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Samurai Theologian in Tokyo – Hay Fever


Daniel here. Reporting for

Hay Fever, called 花粉症 (かふんしょう, lit. pollen sickness) here in Japan is a significant and growing problem. In most countries, grasses and weeds account for a large percentage of the cases of hay fever and reach their peaks in the Spring. However, the largest cause in Japan is 杉 (すぎ – sugi), which is usually translated as Japanese Cedar. Sugi (Cryptomeria japonica) is actually a type of cyprus tree found in large quantities throughout most of Japan and it usually begins pollenating in January and peaks in February. And as just as the sugi pollen season dies down, the pollination of 檜 (ひのき – hinoki, Chamaecyparis obtusa), another type of cyprus, begins. So, for the poor souls, like me, who suffer from both pollens, there is an unbroken period of sniffling from late January through Golden Week (early May). Ugh.

The amount of pollen in the air varies from year to year based on factors like the warmth of the preceding summer and the natural cycle of pollination for each species. In my experience, it seems that sugi peaks about every five years or so. This year definitely seems to be an off-year, but there are still plenty of people suffering. In those peak years before I started visiting a specialist clinic, I would take an over-the-counter anti-histamine that would make me drowsy. It was miserable.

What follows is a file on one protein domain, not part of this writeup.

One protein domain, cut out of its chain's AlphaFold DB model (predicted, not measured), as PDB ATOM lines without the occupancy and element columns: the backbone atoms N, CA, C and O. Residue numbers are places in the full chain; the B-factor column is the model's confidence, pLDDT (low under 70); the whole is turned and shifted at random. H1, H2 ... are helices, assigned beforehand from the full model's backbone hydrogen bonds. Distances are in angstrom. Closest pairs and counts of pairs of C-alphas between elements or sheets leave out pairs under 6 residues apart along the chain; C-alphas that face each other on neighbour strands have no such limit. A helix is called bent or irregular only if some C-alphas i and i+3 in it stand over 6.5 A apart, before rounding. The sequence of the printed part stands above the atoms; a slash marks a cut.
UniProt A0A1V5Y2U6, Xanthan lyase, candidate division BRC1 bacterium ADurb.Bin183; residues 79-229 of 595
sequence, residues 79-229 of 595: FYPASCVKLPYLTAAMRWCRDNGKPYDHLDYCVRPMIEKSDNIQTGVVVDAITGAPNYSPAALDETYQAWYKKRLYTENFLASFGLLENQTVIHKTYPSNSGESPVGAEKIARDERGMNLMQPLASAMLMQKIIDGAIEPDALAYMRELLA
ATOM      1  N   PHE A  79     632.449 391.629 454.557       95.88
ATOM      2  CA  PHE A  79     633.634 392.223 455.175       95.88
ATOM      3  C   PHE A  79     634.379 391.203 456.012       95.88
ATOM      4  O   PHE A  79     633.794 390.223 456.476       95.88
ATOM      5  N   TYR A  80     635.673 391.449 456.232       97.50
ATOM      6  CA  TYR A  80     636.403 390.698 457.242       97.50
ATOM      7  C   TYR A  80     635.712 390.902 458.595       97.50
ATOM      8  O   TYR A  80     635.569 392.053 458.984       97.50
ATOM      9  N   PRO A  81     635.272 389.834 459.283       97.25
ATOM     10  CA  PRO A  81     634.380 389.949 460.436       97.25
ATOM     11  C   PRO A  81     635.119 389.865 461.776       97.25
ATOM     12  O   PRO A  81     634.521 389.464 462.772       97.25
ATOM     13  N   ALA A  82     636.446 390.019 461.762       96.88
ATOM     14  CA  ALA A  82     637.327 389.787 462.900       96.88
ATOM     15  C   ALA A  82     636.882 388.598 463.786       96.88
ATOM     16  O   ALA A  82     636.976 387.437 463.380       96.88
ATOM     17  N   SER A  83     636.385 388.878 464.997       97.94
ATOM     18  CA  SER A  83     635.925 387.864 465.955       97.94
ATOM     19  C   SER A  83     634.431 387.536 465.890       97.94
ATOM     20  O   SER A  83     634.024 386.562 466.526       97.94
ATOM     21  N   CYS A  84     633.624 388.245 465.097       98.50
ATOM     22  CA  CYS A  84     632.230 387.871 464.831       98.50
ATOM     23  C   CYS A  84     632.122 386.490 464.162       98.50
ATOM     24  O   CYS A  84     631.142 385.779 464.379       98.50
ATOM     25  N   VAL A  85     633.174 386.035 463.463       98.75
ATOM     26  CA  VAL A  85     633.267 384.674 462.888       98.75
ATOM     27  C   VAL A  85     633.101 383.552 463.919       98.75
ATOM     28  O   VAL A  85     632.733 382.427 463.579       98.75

In the peak periods, I can smell sugi pollen. Most people I have spoken to are not sure what sugi smells like, so it may be that I am especially sensitive to this smell. If you have a dark paint color on your car (like I do), you can see the build-up of pollen on your car. It has a slightly yellow look to it.

What really upsets me is that the amount of suffering in Japan due to sugi is largely because of government decisions. In the period following WWII, the government wanted to plant trees that would be cheap, abundant and native to Japan for the purpose of construction. So, which tree did they choose for this role? You guess it – sugi!

Clinics specializing in nose and eye problems are crowded in this season. In addition to medicine, a common preventative measure taken is wearing masks not unlike those which you find in hospitals. And while they look uncool, they are very effective. In my first few years in Japan I refused to wear the masks and suffered for it. But when I began working at a high school, since most of the people was around were Japanese, I began to wear them. And I discovered just effective they were. So, these days, I don’t hesitate to wear them and buy them in bulk at Costco.

In particularly bad years, some people will wear goggles to keep the pollen out of their eyes. Now, I’ve never done this. I do remember in a really bad year seeing on the news people wearing ski goggles!

Another treatment that seems to be fairly effective is acupuncture, or hari. I’ve never tried this, but I’d be willing to.

Well, I do hope that you will not suffer from hay fever whether you are in Japan or any other country. But if you are, let me just say, かわいそう!